The student news site of El Camino College

El Camino College The Union

The student news site of El Camino College

El Camino College The Union

The student news site of El Camino College

El Camino College The Union

My hair went from being my biggest shame to my greatest pride. The road to acceptance was an uphill battle

Ingrid Barrera | Special to Warrior Life

One of my most prized possessions in middle school was my MySpace account.

XxCherryxxBombxX was a curation of my newfound interest in the pop-punk lifestyle.

With my dial-up internet, slowly but surely, I could comb through page upon page of background layouts. One of the most important decisions I could make was to find the perfect spread to communicate that I was soft but not approachable and that black was my favorite color.

From carefully selected song playlists to random gifs, my page was a shrine that encompassed a new era in my life and there was only one thing that would help bring it all together – side-swept bangs.

More than anything, as a 13-year-old girl in 2007, all I wanted was side-swept bangs with pin-straight choppy layers teased at the root and dyed all different colors to use as my profile photo.

Instead, I had to settle for the two waist-length pigtails I had donned since I was 3. This style paled in comparison to who I wanted to be and reminded me that I was different from the models and rock stars I started idolizing.

From then on, my hair became my heaviest burden, a point of contempt between my mom and me, and I would spend the next decade deconstructing the narrative that it was unmanageable.

In my defense, I didn’t realize I had curly hair until I was a senior in high school.

It took a trip to a hair salon in my 20s, where the hairdresser told me I had four different curl patterns, ranging from shapeless waves to corkscrew curls.

That would be thanks to my parents. My dad, who is American Indian and Japanese, has the perfect Shirley Temple-type curl, and my mom, who hails from Trinidad and Tobago, has more tightly coiled curls, making z-shaped patterns she maintained by wearing her hair in a slick back bun.

With my hair almost past my waist, the weight of it gave the appearance of being wavy and with a bit of oil, the frizz was practically non-existent.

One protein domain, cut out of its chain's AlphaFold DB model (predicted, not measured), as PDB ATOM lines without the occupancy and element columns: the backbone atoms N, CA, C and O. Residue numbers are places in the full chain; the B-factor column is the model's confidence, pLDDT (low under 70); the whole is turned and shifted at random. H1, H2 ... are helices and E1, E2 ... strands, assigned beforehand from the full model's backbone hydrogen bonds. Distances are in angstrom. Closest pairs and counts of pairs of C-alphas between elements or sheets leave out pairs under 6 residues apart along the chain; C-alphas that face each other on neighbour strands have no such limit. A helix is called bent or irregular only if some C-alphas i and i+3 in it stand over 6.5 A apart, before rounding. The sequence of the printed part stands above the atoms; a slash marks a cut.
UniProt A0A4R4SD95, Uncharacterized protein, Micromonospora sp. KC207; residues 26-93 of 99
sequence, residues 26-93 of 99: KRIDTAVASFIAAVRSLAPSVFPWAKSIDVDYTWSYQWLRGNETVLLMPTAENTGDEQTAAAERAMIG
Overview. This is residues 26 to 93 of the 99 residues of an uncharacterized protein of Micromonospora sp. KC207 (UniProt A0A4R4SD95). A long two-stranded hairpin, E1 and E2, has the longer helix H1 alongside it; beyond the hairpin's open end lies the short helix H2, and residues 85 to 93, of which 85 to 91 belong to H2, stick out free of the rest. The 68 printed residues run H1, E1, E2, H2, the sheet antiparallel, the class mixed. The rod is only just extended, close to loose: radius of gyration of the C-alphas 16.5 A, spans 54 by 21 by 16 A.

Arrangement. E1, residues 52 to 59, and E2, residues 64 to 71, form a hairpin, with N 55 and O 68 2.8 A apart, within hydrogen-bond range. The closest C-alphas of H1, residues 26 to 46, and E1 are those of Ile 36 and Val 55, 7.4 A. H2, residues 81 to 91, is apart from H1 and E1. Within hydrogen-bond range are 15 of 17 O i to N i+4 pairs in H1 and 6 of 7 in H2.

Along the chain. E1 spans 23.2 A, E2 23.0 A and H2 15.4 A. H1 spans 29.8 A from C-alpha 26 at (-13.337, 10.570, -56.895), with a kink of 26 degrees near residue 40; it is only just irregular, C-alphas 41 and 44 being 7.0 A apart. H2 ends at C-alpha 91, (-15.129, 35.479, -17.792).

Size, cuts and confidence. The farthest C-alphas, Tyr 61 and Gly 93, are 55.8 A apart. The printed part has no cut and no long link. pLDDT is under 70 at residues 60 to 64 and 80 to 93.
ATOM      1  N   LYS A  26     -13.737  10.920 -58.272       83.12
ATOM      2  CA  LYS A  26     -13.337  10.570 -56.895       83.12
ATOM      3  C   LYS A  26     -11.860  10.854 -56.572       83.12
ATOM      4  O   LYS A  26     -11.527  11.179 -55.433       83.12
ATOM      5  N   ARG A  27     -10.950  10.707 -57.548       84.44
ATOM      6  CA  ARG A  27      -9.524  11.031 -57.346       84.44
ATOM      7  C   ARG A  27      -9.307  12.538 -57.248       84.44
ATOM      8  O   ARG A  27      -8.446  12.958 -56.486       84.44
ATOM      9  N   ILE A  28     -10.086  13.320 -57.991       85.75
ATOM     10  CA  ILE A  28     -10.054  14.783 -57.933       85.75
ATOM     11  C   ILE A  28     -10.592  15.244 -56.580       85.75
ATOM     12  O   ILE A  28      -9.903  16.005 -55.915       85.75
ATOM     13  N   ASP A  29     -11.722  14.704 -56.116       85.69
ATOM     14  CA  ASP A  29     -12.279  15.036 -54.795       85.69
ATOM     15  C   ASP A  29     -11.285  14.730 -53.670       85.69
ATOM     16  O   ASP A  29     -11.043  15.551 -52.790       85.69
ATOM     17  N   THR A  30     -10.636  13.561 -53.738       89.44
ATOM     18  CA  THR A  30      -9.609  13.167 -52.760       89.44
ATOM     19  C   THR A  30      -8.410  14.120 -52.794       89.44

However, my hair in its natural state was only reserved for “special occasions,” such as church, birthdays and both my graduations from elementary and middle school. Aside from that, it was confined to braids that took my mom hours to complete.

For her, this was our way of bonding. Our late nights were spent with me sitting on one of our kitchen chairs, sometimes grabbing a pillow from my room to sit on so I’d feel more comfortable, and my mom’s skilled hands weaving strands of my hair in the same pattern.

It reminded her of her country, Trinidad and Tobago, where adults well into their 70s still braided their hair. It helped her recreate the same moments as she did with her mother before she passed.

It starkly contrasts the Westernized society I grew up in, where braids were meant to stop past a certain age.

We’d watch movies and TV shows or sometimes play music. We loved The Black Eyed Peas, and I could belt out their entire Monkey Business album word for word.

If she were doing multiple braids, I’d have my Game Boy Color in hand, playing Kirby Tilt n’ Tumble and shoving the controller in her face when I beat my high score.

As I got older, our nights got quieter. Instead, it was filled with arguments and frustration over the same thing that brought us together.

She wanted her little girl.

I wanted freedom.

At 15, I practically twisted her arm to let me cut my hair, and finally, with 8 inches gone, we were back to our late nights, but instead, it involved a hair straightener and lots of patience. I still feel the 250-degree heat from the hot plates warm my fingers as I hold my ears down.

I was one step closer to being who I thought would make me happier, even at the expense of the relationship between my mom and my sanity.

Even with straight hair, I still had to wrap it every night so that it wouldn’t frizz, I couldn’t get too sweaty or my hair would lose its shape and it only lasted two weeks before I had to repeat the process.

I wish there were a defining moment of self-love that caused me to start wearing my hair naturally, but honestly, I was just tired, and my teen angst phase faded into something softer.

As time passed and more representation became present in media, my love for my hair blossomed. I still remember flipping through Seventeen Magazine and seeing a hair tutorial involving curls without using a curling iron. That was unheard of when I first discovered the publication in middle school.

Like most situations where I needed answers, I turned to the internet. Around 2011, the Curly Girl Method was popular among the natural curl community. It contained a carefully curated list explaining how to care for your hair while avoiding heat, combs, brushes, shampoo, and various chemicals.

At a time when there were very few natural hair products on the market, the Garnier Fructis curls line became my best friend and was just the beginning of my long journey to getting my hair healthy again.

Finally, shelves were dedicated to just my hair type. Now, I can visit a salon knowledgeable about maintaining my curls and who doesn’t dissuade me from wanting to try something new.

Now, at 29, my hair finally feels like home.

More to Discover